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applestar
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Joined: Thu May 01, 2008 11:21 pm
Location: Zone 6, NJ (3/M)4/E ~ 10/M

Growing coffee tree at home

I really think there should be some existing threads about this topic, but I'm too impatient to find a good one to continue, so I'm starting a new thread and will link any relevant older threads and posts here as I find them.

For now, I wanted to say my coffee plant that I grew from seed -- I'm pretty sure it was two years ago -- has started to branch this season, I can't wait until it [url=https://www.coffee4dummies.com/jamaican_blue_mountain/growing_coffee_part_1]officially outgrows the "sucker" stage and attains the "bush" status[/url] :bouncey:

I found a terrifically informative reference for both growing them from seeds and keeping them growing as container plants in northern locations:
:arrow: https://www.coffee4dummies.com/jamaican_blue_mountain/growing_a_coffee_plant_at_home

Logee's sells yellow cherry variety which I have on my Wishlist. It's description says: "Plants usually start fruiting once a branching habit has begun, usually around 3’ in height." and [url=https://www.logees.com/ftg/Coffea.pdf]in their growing guide for regular coffee[/url], "Coffeas make excellent indoor plants being tolerant of lower light and low humidity. They are usually grown from seed and will take 2-3 years to come into flower and fruit." 8)

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lorax
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Location: Ecuador, USDA Zone 13, at 10,000' of altitude

Make it 3-5 years to flower and fruit, and you've got fairly accurate info. Apple, coffee plants are hugely rewarding even if you never see cherries (you'll have to hand-pollinate when you see flowers, so it's best if you grow two or more plants to ensure good fruit set).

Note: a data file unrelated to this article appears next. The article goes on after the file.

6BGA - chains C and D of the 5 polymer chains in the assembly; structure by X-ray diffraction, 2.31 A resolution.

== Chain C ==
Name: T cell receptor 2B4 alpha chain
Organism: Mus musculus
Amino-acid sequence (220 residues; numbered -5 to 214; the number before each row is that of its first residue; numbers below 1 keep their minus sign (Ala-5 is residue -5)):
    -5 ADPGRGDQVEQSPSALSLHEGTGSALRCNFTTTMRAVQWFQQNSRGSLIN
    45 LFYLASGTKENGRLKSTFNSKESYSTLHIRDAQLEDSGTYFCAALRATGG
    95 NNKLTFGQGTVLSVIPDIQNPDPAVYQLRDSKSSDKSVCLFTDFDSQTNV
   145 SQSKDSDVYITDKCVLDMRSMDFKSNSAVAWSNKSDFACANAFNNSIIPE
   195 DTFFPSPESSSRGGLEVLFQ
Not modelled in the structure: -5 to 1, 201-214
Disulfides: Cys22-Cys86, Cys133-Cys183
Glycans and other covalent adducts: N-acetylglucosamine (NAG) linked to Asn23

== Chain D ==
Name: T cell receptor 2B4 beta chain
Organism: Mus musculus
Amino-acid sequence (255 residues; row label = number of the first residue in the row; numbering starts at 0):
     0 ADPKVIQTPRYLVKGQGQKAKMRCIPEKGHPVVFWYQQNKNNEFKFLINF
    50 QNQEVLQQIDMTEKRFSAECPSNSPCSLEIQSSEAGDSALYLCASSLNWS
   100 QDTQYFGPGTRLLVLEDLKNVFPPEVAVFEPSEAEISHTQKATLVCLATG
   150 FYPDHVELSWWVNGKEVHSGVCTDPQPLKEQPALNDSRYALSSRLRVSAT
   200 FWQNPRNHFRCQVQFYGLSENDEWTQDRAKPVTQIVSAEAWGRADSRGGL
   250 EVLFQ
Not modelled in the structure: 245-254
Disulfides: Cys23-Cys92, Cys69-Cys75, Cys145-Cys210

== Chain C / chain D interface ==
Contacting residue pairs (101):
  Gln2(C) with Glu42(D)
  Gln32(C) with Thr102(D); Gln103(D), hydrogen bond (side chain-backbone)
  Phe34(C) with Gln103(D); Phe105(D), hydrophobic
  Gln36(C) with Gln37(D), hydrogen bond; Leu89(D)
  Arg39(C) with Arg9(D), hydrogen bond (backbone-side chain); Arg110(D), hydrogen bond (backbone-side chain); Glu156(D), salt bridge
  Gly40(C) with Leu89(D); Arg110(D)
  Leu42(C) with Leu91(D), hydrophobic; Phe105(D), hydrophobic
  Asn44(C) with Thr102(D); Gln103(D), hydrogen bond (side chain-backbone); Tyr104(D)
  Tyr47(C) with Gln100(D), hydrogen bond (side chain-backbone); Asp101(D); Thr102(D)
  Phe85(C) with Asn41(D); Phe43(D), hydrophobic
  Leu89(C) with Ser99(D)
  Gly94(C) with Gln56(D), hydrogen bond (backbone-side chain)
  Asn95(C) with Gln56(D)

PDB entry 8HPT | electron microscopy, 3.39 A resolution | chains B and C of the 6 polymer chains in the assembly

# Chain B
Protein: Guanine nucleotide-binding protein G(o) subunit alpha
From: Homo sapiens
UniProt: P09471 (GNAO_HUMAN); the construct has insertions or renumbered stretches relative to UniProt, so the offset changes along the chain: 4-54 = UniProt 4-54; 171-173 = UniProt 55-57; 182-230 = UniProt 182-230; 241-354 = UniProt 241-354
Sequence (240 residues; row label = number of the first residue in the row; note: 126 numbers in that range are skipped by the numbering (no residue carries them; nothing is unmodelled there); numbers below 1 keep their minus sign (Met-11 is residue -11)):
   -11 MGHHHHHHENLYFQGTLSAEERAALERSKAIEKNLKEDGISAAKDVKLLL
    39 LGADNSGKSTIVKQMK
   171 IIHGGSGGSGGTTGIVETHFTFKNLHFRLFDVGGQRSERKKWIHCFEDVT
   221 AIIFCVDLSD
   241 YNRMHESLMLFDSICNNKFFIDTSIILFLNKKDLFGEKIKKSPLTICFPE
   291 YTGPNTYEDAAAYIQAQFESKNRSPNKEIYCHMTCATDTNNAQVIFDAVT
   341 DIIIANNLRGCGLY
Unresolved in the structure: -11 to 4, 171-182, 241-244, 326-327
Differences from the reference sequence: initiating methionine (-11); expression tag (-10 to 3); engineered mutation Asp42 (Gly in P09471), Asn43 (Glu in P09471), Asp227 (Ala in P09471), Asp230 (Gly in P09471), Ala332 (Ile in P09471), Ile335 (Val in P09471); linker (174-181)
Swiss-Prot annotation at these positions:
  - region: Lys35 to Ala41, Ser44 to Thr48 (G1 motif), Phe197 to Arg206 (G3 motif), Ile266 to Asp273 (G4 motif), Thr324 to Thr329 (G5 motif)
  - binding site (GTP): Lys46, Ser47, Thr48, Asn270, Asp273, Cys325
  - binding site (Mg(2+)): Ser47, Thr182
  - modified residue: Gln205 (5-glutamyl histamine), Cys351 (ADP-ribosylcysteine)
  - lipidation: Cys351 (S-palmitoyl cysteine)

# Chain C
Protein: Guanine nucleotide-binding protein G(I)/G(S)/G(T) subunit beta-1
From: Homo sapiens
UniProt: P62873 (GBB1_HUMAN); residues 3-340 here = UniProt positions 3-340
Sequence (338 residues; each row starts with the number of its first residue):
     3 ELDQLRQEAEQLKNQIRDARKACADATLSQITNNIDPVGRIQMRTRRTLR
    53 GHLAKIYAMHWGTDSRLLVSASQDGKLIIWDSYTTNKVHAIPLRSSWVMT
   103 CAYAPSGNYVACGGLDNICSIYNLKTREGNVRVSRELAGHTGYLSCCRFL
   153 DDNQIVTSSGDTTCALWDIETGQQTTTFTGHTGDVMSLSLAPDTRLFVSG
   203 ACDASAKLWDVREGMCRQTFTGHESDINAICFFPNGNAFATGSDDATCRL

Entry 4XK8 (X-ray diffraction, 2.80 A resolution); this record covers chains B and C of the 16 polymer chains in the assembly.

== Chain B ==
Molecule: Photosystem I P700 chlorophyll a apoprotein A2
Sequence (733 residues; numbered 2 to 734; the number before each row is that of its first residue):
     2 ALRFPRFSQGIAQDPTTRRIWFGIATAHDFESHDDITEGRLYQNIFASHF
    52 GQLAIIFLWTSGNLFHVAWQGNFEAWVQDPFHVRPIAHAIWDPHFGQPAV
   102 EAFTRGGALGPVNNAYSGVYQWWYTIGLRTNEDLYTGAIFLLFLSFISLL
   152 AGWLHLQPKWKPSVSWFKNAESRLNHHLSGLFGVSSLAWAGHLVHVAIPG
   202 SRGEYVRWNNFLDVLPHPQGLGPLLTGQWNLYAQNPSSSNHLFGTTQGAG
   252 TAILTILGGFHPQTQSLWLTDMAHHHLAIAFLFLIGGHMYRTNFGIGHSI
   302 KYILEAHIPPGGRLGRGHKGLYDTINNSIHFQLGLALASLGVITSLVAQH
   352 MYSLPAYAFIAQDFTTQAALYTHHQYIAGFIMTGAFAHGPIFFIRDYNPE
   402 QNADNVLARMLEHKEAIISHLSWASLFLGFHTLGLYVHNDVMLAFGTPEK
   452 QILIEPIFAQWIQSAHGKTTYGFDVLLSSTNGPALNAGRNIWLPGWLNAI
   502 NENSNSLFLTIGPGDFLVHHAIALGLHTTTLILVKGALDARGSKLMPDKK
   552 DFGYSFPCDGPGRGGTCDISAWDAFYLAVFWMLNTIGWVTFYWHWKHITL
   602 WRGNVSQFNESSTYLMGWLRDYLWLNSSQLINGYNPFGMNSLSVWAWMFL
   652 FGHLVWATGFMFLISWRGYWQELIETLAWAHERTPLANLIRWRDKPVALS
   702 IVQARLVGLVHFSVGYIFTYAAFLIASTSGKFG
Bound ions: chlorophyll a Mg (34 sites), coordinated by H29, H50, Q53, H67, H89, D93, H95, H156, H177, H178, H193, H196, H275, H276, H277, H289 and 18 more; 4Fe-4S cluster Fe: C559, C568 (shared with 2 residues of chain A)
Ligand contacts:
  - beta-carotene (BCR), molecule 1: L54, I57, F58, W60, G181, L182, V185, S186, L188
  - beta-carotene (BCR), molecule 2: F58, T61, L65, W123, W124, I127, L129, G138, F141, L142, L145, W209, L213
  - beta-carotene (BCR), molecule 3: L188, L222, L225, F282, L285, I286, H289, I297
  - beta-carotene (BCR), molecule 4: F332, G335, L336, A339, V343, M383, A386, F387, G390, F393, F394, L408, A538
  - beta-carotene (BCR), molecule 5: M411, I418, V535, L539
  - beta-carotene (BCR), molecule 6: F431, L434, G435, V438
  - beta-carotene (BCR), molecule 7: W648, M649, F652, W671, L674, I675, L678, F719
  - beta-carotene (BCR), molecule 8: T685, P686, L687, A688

Once you've got fruit, poke me and I'll tell you how to turn it into coffee with no more tools than a large supperware tub and a heat gun.....

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applestar
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Location: Zone 6, NJ (3/M)4/E ~ 10/M

Thanks, Lorax. I hope soon! :bouncey:

Right now, I have the plant where it's sort of in the way when opening and closing the blinds in the morning and evening, and I lost a couple of leaves from being rubbed off. The first leaf was a slug eaten lower old leaf, so I cut it up into small pieces and used them as mulch, but this morning a leaf came off that was practically perfect, and I thought: could I dry this and make "tea" from it?

Quick Internet search revealed that they actually sell them like that. So now, I'm saving any that are accidentally broken off 8)

On how to process into "tea leaves", one site said:
Coffee leaf tea is made the same way you would make any tea beverage. Strip enough leaves off or your coffee plant and pulverized them thoroughly. Make sure that the leaves are washed before hand to free them of any soil or debris that may ruin the taste of the tea. Once they are washed and pulverized well simply brew them in hot water as you would any other tea.
https://www.coffeeforums.com/coffee-facts/tea/coffeeleaftea.html
If that's what they meant by "pulverized," it looks like essentially, I dry and crumble like any other herbal tea. :D

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lorax
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Location: Ecuador, USDA Zone 13, at 10,000' of altitude

It's very tasty, but be sure to leave your tree enough leaves to survive! :D

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